Sancerre Wine Information

Sancerre Map  Sancerre is one of the Loire Valley wine region's most easterly appellations and, some argue, its most prestigious. This area was once associated with light-bodied red wines, but since the mid-20th century Sancerre has become world famous for the crisp, herbaceous style and marked minerality of its Sauvignon Blanc. It still produces red and Rose wines, exclusively from Pinot Noir, but these represent only about one-fifth of its annual production.

The region first got its AOC for White Sancerre in 1936, with the same area being designated for reds on January 23, 1959. Since its first inception the AOC area has expanded fourfold, with the most recent changes being on March 18, 1998.

Due to varying soil types and micro climates different areas within the AOC produce different styles of Sancerre. The soils in the village of Chavignol, just north west of Sancerre are light and include a mix of gravel and limestone which produces more perfumed wines. In the western reaches of the AOC, around the village of Bue, the soils are more clay based and produce wines with that are full bodied and rounded. The flint deposits near Menetreol-sous-Sancerre produce wines with mineral and steely notes. The three villages of Chavignol, Bue and Menetreol-suos-Sancerre are widely associated with producing the highest quality Sancerre wines. Nearly all Sancerre wines are unoaked.

Sancerre History

Grapes are thought to have been first cultivated in the area by the Romans in the first century AD. The fact that there are Roman bridges across the Loire river in the village of St-Satur, which is at the port of Sancerre, add weight to this theory.

Pinot Noir vines are thought to have been introduced in the time of the Duchy of Burgundy, who was historically linked to the region. The large nearby cities of Bourges and Orleans helped ensure a large local market for the Gamay and Pinot Noir wines produced here. The opening of the French rail further boosted the market for wines produced here, and the region flourished. The phylloxera epidemic of the late 19th century devastated vines in the area, with almost all of the Gamay lost, and only a small amounts of Pinot Noir saved. This actually turned out to be a blessing in disguise, as growers replaced the lost Gamay with plantings of Sauvignon Blanc. Post world war II the reputation of wines produced here grew and increases in quality control in the area in the 1970s and 1980s saw the wines popularity grow throughout the world.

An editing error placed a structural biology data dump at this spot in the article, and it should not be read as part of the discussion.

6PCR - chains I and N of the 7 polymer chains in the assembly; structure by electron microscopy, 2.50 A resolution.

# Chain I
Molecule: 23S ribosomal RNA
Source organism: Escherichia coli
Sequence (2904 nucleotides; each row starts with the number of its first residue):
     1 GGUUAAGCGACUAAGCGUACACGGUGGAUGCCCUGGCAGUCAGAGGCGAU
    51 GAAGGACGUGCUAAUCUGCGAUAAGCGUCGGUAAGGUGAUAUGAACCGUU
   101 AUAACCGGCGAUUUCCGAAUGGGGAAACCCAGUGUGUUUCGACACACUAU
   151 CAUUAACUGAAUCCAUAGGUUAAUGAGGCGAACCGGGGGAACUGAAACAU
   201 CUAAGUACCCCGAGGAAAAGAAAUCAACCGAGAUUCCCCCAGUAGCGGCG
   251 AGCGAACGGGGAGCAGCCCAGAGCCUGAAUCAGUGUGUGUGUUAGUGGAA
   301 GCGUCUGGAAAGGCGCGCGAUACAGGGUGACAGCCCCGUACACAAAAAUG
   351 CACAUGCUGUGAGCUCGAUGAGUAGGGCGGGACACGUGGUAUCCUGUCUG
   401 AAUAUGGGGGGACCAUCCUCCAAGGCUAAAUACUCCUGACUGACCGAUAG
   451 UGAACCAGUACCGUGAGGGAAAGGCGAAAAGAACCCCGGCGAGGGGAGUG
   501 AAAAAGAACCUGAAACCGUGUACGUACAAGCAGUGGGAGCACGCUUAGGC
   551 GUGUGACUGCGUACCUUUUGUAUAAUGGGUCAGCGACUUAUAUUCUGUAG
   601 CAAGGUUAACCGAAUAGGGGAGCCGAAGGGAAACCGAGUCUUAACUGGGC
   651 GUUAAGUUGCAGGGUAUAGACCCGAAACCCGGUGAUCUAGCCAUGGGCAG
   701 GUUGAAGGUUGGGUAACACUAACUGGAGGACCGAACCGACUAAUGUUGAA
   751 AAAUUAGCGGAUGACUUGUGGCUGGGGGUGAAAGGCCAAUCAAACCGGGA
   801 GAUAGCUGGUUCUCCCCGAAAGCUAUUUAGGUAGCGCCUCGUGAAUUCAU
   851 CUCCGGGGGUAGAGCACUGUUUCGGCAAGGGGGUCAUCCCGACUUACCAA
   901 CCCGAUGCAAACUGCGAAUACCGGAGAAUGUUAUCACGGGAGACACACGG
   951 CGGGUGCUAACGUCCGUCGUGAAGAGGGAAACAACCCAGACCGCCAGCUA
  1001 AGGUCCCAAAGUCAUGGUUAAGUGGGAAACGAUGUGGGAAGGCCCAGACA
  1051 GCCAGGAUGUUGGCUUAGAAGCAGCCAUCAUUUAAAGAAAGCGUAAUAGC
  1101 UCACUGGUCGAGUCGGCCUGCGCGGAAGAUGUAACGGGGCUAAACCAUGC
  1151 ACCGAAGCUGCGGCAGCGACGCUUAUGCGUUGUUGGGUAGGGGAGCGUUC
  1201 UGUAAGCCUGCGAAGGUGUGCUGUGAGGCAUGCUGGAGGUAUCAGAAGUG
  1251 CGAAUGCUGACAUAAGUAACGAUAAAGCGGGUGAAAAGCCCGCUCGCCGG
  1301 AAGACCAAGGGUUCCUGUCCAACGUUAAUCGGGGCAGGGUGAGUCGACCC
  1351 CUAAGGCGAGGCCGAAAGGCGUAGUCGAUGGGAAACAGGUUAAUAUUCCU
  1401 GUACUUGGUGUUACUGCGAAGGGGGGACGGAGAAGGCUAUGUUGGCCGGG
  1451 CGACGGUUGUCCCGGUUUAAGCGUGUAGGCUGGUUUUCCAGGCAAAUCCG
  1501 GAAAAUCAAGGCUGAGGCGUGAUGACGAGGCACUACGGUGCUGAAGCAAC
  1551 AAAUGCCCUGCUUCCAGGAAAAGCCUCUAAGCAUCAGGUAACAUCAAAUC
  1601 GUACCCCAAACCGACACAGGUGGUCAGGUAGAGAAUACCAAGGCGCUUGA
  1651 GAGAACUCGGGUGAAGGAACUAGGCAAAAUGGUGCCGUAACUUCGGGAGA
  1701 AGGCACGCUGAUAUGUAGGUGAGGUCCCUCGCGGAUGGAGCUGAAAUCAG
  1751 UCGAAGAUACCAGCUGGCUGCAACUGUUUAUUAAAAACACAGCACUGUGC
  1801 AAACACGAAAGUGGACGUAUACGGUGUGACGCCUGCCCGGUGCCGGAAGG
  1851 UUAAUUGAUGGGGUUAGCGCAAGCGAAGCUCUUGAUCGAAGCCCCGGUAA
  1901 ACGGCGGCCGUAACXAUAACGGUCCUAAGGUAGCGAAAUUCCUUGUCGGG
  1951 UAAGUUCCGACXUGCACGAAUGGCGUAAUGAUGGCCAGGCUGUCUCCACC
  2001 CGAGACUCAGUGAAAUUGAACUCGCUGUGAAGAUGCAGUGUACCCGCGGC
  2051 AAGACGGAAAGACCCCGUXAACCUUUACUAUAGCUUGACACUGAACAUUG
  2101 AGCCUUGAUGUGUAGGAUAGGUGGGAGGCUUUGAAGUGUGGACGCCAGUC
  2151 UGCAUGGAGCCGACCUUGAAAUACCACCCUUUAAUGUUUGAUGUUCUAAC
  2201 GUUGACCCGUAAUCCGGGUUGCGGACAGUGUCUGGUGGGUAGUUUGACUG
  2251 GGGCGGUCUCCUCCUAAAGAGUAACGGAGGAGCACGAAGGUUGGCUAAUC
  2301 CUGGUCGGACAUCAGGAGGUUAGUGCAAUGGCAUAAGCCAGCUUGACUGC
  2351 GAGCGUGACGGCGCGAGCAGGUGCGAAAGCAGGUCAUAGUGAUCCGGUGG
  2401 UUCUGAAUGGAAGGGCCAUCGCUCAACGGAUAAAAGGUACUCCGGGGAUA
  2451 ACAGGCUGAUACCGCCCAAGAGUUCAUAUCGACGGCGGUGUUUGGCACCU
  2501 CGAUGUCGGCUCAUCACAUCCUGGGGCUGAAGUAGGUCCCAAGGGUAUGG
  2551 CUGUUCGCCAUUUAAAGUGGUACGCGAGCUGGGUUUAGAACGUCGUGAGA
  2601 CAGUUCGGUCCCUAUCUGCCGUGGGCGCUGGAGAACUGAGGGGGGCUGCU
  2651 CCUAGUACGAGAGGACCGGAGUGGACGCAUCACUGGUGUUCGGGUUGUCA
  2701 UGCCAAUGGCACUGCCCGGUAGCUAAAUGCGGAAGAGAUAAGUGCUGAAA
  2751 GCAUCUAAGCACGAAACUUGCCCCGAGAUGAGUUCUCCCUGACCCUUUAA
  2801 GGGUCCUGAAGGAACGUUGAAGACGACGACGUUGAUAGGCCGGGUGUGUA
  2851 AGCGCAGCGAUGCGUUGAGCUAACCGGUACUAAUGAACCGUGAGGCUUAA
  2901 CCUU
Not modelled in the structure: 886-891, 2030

The region first got its AOC for White Sancerre in 1936, with the same area being designated for reds on January 23, 1959. Since its first inception the AOC area has expanded fourfold, with the most recent changes being on March 18, 1998.

Sancerre Region

The Sancerre Appellation Sancerre Controlee area lies North-east of Bourges city, in the east part of the Loire Valley, on the left bank of the river. It covers approximately 2,800 ha (6,900 acres) of area, including the villages of Bannay, Bue, Chavignol, Crezancy, Menetou-Ratel, Menetreol, Montigny, St-Satur, Ste-Gemme, Sancerre, Sury-en-vaux, Thauvenay, Veaugues, Verdigny and Vinon.

The Sancerre wine growing region contains three different soil types. The far western reaches heading towards Menetou-Salon have “white” soils with clay and limestone. Around the village of Chavignol , the soil also includes some Kimmeridgian marl. Closer to the city of Sancerre the soil consist of more gravel mixed with the limestone. The third classification of soil is found around the city of Sancerre itself which includes many deposits of flint, which is also known as Silex.

Sancerre Tasting Notes

The Sauvignon Blanc wines tend to be very dry to bone-dry, with an aroma and taste that closely resembles peaches and gooseberries. They often possess flint mineral flavors, with hints of grass and the fine earthy flavors from the countryside which it came from. It is also one of the few wines that are not often cured in oak barrels, which helps these wines retain their fruity flavors. The Pinot Noir produced her tends to be light to medium bodied with delicate flavors and floral aromas. The Rose tends to be dry and light, with notes of red fruit such as strawberry and raspberries.

Sancerres Sauvignon Blanc pairs well with salad greens and other sharp ingredients such as tomatoes, capers, and vinaigrettes. Seafoods such as Sauteed white fish, oysters, smoked salmon also go well with this wine. For the Pinot Noir and Rose pairings refer to those wine types.